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Chad Allen (born 5 June 1974; age 50) is the American actor who played Jono in the Star Trek: The Next Generation fourth season episode "Suddenly Human". Performing on television since the age of four, he is perhaps best known for his role as Matthew Cooper on CBS' Dr. Quinn, Medicine Woman.

Personal life[]

Allen was born in Cerritos, California, and he grew up in Long Beach. He was the youngest of four boys and was born along with his twin sister, Charity. When he began acting, it was decided that "Chad Lazzari" was a name more fitting for a "dark-haired Italian" rather than a boy with blond hair and blue eyes, so his professional name became "Chad Allen."

In 1996, Allen was outed as gay when a tabloid published photographs of him kissing another man. Since then, Allen has become an open advocate of the gay community. In 2006, he appeared on the CNN talk show Larry King Live to support the legalizing of gay marriage.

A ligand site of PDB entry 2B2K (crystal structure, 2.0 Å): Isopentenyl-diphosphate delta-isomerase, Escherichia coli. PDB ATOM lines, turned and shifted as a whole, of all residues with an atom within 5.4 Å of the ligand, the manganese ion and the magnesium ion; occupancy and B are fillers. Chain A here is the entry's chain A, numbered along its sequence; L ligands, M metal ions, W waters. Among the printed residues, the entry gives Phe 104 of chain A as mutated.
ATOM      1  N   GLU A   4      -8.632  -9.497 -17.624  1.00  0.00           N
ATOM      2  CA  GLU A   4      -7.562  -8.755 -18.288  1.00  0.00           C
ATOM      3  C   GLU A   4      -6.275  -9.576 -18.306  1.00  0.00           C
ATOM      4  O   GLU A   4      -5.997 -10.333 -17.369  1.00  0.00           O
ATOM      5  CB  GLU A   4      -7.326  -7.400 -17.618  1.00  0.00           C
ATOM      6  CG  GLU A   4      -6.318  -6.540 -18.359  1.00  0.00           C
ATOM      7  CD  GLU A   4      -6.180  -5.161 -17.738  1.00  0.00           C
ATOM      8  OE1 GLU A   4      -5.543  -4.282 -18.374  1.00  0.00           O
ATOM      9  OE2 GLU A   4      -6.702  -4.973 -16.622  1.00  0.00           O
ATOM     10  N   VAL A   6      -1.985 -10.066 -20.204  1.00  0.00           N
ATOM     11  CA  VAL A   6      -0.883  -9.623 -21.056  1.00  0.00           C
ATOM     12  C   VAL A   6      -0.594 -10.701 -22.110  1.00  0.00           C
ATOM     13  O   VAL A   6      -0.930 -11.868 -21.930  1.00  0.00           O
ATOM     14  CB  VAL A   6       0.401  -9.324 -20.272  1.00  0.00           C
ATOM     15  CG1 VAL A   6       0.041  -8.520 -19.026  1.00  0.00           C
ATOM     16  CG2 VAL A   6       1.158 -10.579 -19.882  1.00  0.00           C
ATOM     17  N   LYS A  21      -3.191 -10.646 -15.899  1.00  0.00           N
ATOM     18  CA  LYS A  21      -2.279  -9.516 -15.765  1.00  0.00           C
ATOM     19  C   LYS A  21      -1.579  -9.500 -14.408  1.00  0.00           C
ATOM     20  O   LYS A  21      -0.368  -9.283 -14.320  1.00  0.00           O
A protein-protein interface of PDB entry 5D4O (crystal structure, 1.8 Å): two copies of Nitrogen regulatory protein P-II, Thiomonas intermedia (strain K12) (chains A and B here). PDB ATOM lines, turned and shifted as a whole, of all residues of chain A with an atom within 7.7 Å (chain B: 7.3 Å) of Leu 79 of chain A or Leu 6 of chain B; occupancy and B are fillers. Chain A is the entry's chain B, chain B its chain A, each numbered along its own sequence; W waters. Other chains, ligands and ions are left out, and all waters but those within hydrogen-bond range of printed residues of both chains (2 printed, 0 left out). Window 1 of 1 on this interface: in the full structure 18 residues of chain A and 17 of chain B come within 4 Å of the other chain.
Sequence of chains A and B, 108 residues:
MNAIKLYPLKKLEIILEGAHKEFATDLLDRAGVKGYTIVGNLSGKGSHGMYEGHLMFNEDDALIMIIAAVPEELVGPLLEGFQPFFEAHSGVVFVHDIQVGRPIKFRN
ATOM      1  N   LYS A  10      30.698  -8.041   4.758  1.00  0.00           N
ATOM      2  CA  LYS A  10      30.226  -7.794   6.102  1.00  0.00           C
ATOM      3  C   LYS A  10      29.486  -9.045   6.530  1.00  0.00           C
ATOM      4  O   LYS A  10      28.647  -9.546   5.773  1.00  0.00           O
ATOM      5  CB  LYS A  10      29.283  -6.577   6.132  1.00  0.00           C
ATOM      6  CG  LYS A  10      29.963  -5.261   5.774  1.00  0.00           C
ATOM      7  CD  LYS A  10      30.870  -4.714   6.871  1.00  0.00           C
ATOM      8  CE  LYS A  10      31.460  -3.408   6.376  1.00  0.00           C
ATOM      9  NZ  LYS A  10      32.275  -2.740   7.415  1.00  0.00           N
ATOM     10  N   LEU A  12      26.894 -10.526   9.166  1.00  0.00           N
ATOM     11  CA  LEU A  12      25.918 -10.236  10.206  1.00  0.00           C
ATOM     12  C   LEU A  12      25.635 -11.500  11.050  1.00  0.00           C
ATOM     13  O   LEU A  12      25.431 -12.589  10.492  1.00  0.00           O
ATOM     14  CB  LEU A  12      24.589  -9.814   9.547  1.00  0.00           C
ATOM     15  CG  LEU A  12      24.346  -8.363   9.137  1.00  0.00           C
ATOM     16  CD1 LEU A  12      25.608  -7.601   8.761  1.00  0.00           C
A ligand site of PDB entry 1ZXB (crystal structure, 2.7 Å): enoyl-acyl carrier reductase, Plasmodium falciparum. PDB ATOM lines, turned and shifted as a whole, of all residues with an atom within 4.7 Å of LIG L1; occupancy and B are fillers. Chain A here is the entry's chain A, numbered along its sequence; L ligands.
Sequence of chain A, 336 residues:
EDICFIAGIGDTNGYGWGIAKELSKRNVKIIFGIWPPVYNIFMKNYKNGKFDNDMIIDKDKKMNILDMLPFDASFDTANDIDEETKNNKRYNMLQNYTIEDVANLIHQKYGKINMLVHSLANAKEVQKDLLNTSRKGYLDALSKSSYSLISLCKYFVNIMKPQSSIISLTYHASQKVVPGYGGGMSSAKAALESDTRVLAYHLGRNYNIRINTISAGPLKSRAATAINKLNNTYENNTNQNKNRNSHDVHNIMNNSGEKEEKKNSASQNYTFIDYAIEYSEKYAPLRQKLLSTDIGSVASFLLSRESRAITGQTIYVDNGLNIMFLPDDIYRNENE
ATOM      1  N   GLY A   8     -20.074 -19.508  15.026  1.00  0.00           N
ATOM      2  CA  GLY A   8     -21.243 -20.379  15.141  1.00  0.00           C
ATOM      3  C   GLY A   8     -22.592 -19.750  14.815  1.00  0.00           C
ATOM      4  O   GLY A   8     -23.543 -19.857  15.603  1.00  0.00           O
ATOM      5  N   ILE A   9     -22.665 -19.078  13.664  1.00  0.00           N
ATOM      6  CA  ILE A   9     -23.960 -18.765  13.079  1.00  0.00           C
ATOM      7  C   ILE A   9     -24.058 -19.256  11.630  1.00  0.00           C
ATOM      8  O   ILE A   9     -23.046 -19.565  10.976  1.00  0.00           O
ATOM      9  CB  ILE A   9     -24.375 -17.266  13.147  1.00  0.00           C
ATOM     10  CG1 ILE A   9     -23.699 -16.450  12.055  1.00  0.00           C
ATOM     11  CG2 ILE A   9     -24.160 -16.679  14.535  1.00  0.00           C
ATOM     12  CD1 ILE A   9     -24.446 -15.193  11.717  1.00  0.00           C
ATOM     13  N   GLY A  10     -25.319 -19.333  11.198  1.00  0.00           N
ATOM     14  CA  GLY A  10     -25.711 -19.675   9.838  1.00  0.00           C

1978 – 1992[]

Beaumont and Allen

With director Gabrielle Beaumont during the production of "Suddenly Human"

Allen's first acting job was a commercial for fast food restaurant McDonald's at the age of four. When he was six, he filmed a role in the pilot episode of CBS' Cutter to Houston, which later had a brief run in 1983. Fellow Star Trek alumni K Callan, Jim Metzler, and Noble Willingham were regulars on this series. In 1981, director Michael Vejar cast Allen in an episode of Simon & Simon with Michael Ansara.

Between 1983 and 1988, Allen appeared as Tommy, the autistic son of Dr. Donald Westphall, on NBC's St. Elsewhere. Although initially a minor role, Allen's character took on a greater significance during the show's final episode, in which it was indicated that the entire series had taken place in his mind. Many Star Trek veterans had regular or recurring roles on St. Elsewhere, including William Daniels, Ed Begley, Jr., Ellen Bry, Ronny Cox, Bruce Greenwood, Norman Lloyd, Deborah May, France Nuyen, Kavi Raz, Jennifer Savidge, Alfre Woodard, and Jane Wyatt.